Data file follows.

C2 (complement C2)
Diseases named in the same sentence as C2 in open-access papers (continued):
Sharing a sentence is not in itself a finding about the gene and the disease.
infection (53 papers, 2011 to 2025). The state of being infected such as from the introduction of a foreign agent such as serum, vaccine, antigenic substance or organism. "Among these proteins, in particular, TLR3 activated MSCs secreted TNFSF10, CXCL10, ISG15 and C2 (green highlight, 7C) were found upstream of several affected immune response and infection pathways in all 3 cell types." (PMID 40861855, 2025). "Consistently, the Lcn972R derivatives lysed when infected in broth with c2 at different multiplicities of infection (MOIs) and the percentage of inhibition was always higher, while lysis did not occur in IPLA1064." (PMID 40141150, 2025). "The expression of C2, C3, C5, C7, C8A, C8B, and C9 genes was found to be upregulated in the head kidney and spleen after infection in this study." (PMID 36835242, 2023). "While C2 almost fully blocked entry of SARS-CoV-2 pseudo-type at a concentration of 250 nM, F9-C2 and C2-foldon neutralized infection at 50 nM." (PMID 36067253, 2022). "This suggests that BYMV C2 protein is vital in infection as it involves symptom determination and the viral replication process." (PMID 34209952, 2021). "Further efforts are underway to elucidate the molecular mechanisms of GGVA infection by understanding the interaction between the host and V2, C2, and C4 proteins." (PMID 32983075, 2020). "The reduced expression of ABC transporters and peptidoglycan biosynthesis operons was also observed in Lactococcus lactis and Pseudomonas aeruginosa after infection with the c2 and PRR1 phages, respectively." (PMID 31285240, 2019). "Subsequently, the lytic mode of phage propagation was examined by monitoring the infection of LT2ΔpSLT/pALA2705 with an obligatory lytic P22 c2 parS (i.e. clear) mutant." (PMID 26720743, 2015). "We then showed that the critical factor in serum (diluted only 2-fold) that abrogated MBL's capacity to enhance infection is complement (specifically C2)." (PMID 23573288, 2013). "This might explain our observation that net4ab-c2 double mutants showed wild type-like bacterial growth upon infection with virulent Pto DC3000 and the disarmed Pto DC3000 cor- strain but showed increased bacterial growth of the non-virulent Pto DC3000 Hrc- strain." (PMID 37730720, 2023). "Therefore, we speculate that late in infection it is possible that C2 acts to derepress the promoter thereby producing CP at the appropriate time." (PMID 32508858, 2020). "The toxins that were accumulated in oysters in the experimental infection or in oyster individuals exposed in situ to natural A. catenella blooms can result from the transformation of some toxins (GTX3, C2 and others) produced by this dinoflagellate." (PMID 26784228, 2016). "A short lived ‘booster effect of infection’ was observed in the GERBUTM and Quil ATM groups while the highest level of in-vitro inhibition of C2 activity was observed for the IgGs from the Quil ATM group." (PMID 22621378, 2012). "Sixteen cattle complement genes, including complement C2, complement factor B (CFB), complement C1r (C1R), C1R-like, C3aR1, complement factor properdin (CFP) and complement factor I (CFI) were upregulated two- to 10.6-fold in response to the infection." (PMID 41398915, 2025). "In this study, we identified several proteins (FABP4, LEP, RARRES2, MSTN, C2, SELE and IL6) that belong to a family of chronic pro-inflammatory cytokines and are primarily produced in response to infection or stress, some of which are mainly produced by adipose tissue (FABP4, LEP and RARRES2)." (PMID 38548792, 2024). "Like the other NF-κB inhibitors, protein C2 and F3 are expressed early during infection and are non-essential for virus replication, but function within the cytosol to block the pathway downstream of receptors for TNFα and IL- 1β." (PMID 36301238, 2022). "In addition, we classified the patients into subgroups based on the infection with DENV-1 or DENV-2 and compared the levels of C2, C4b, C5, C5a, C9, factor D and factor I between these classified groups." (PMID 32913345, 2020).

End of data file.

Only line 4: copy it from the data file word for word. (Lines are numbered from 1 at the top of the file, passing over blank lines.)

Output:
infection (53 papers, 2011 to 2025). The state of being infected such as from the introduction of a foreign agent such as serum, vaccine, antigenic substance or organism. "Among these proteins, in particular, TLR3 activated MSCs secreted TNFSF10, CXCL10, ISG15 and C2 (green highlight, 7C) were found upstream of several affected immune response and infection pathways in all 3 cell types." (PMID 40861855, 2025). "Consistently, the Lcn972R derivatives lysed when infected in broth with c2 at different multiplicities of infection (MOIs) and the percentage of inhibition was always higher, while lysis did not occur in IPLA1064." (PMID 40141150, 2025). "The expression of C2, C3, C5, C7, C8A, C8B, and C9 genes was found to be upregulated in the head kidney and spleen after infection in this study." (PMID 36835242, 2023). "While C2 almost fully blocked entry of SARS-CoV-2 pseudo-type at a concentration of 250 nM, F9-C2 and C2-foldon neutralized infection at 50 nM." (PMID 36067253, 2022). "This suggests that BYMV C2 protein is vital in infection as it involves symptom determination and the viral replication process." (PMID 34209952, 2021). "Further efforts are underway to elucidate the molecular mechanisms of GGVA infection by understanding the interaction between the host and V2, C2, and C4 proteins." (PMID 32983075, 2020). "The reduced expression of ABC transporters and peptidoglycan biosynthesis operons was also observed in Lactococcus lactis and Pseudomonas aeruginosa after infection with the c2 and PRR1 phages, respectively." (PMID 31285240, 2019). "Subsequently, the lytic mode of phage propagation was examined by monitoring the infection of LT2ΔpSLT/pALA2705 with an obligatory lytic P22 c2 parS (i.e. clear) mutant." (PMID 26720743, 2015). "We then showed that the critical factor in serum (diluted only 2-fold) that abrogated MBL's capacity to enhance infection is complement (specifically C2)." (PMID 23573288, 2013). "This might explain our observation that net4ab-c2 double mutants showed wild type-like bacterial growth upon infection with virulent Pto DC3000 and the disarmed Pto DC3000 cor- strain but showed increased bacterial growth of the non-virulent Pto DC3000 Hrc- strain." (PMID 37730720, 2023). "Therefore, we speculate that late in infection it is possible that C2 acts to derepress the promoter thereby producing CP at the appropriate time." (PMID 32508858, 2020). "The toxins that were accumulated in oysters in the experimental infection or in oyster individuals exposed in situ to natural A. catenella blooms can result from the transformation of some toxins (GTX3, C2 and others) produced by this dinoflagellate." (PMID 26784228, 2016). "A short lived ‘booster effect of infection’ was observed in the GERBUTM and Quil ATM groups while the highest level of in-vitro inhibition of C2 activity was observed for the IgGs from the Quil ATM group." (PMID 22621378, 2012). "Sixteen cattle complement genes, including complement C2, complement factor B (CFB), complement C1r (C1R), C1R-like, C3aR1, complement factor properdin (CFP) and complement factor I (CFI) were upregulated two- to 10.6-fold in response to the infection." (PMID 41398915, 2025). "In this study, we identified several proteins (FABP4, LEP, RARRES2, MSTN, C2, SELE and IL6) that belong to a family of chronic pro-inflammatory cytokines and are primarily produced in response to infection or stress, some of which are mainly produced by adipose tissue (FABP4, LEP and RARRES2)." (PMID 38548792, 2024). "Like the other NF-κB inhibitors, protein C2 and F3 are expressed early during infection and are non-essential for virus replication, but function within the cytosol to block the pathway downstream of receptors for TNFα and IL- 1β." (PMID 36301238, 2022). "In addition, we classified the patients into subgroups based on the infection with DENV-1 or DENV-2 and compared the levels of C2, C4b, C5, C5a, C9, factor D and factor I between these classified groups." (PMID 32913345, 2020).